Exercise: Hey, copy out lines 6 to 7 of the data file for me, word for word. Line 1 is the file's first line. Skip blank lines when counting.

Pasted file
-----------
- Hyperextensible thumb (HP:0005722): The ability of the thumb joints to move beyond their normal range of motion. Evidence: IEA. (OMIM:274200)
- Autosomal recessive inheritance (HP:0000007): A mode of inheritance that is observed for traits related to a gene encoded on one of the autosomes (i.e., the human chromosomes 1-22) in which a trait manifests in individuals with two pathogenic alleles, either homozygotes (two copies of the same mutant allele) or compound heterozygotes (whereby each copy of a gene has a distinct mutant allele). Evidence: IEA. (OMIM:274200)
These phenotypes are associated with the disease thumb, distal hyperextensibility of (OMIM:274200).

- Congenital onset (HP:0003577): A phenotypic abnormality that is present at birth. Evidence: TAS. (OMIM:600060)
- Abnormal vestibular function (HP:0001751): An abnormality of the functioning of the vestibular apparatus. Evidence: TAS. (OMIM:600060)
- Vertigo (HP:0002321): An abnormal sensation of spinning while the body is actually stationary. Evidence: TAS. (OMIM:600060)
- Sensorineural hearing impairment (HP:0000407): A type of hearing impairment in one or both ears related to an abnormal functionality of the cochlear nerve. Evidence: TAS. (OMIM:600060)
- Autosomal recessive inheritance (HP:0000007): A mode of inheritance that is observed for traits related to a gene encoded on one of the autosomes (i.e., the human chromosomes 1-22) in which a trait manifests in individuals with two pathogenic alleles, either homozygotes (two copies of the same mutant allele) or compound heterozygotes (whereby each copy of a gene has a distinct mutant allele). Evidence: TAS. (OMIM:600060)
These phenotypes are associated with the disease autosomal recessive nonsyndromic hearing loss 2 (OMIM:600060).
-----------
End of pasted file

- Vertigo (HP:0002321): An abnormal sensation of spinning while the body is actually stationary. Evidence: TAS. (OMIM:600060)
- Sensorineural hearing impairment (HP:0000407): A type of hearing impairment in one or both ears related to an abnormal functionality of the cochlear nerve. Evidence: TAS. (OMIM:600060)